UFC light-heavyweight kingpin Jon Jones has had a pretty rough ride in the last couple of weeks. “Bones” was found to have cocaine in his system on a December 4th drug test, and is still currently in rehab for his problems. At a time when fans were starting to warm to Jones’ role as a heel, suddenly quite the opposite has happened.
The floodgates opened to some very negative media attention, and a fair amount of criticism was aimed at Jones. Some people even took the opportunity to really rub the drug test failure in the champ’s face. Luckily for the troubled champ, Dana White was sympathetic to his situation. Jones’ coach, Mike Winklejohn, tells Submission Radio that he is just happy the champ is getting help:
“Everybody’s made mistakes, and I’m not the one that….I mean I’ll give him a hard time when we talk about it next again, but we’re still standing behind Jon, and we like to have him around. He’s got a great heart, he treats his teammates well, he treats his coaches well, he treats the family well. It just it sucks that that happened. It’s sad to see him put himself in that position, but with that being said I think the future’s bright for Jon. He will learn from it and go forward”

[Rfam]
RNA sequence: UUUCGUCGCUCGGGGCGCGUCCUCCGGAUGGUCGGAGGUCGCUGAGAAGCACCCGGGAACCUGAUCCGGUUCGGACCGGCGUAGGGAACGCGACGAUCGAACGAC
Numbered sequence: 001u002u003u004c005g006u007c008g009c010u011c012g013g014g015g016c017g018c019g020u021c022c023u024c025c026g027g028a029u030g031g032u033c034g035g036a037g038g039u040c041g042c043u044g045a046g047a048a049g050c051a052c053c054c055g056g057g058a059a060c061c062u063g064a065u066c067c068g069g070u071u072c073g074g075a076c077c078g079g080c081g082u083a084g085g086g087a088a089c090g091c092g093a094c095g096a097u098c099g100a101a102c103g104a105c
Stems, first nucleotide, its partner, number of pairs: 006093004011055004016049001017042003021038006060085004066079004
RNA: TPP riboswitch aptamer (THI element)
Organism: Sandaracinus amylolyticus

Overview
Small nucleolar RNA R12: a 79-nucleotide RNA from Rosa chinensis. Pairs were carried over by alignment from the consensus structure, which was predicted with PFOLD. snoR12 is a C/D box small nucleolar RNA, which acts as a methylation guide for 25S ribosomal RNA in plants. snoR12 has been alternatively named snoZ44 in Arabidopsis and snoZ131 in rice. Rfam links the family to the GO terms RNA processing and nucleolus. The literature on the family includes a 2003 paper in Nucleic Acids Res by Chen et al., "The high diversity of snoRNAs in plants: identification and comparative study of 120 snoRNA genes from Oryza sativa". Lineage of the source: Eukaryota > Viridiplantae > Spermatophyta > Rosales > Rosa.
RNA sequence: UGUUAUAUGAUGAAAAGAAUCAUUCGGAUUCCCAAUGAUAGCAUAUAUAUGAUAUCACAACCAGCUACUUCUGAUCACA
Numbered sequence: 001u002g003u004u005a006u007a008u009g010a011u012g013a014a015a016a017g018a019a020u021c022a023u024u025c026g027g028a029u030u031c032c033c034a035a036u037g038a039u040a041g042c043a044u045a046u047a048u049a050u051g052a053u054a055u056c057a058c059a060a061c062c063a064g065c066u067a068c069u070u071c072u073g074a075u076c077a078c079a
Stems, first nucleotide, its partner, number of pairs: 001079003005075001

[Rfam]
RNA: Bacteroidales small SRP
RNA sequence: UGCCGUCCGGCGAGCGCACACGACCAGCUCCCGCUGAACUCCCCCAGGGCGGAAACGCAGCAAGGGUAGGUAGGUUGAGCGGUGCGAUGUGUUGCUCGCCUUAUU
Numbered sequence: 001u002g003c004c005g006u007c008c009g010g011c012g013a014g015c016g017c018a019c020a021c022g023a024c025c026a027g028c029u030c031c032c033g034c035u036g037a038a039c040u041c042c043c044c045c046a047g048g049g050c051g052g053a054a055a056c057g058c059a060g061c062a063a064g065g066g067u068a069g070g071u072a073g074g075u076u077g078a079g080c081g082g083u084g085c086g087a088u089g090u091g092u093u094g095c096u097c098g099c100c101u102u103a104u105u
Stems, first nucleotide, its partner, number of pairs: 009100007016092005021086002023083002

So what about the reaction to Jones’ drug test failure? MW says that he is disappointed in the way certain people have criticized Jones so heavily:
“They’re doing it for the wrong reasons. I’m pissed off about it and not happy about it because it’s not good for Jon Jones long term life wise. He’s gotta be better for he himself, his family, and the people that look up to him. But a lot of people are down on Jon Jones ’cause they want to see the great ones fall; because they don’t feel good about themselves. So they have to see the winner lose, and that sucks for them, for those individuals that spend their whole day on the internet, telling everybody all of the bad things that Jon Jones did. I’m thinking to myself, get a life.”
It’s true that Jones has come under fire regarding this whole saga, but his image and the way he portrays himself seems to get him a lot of negative attention. Obviously, and primarily, his role as heel is used to promote his own PPV fights, but also it makes for lots of detractors.
The people that any real power in this situation, the NSAC (Nevada State Athletic Commission) and the UFC, aren’t pursuing any sort of punishment. So really, the damage is limited to Jones’ image, but won’t it simply add to his persona? You can argue that it is detrimental to the sport of MMA, but surely with the right treatment the champion will be back on track in no time.
Do you think Jon Jones was unfairly dragged through the dirt, or was it simply a reaction to years of his own doing?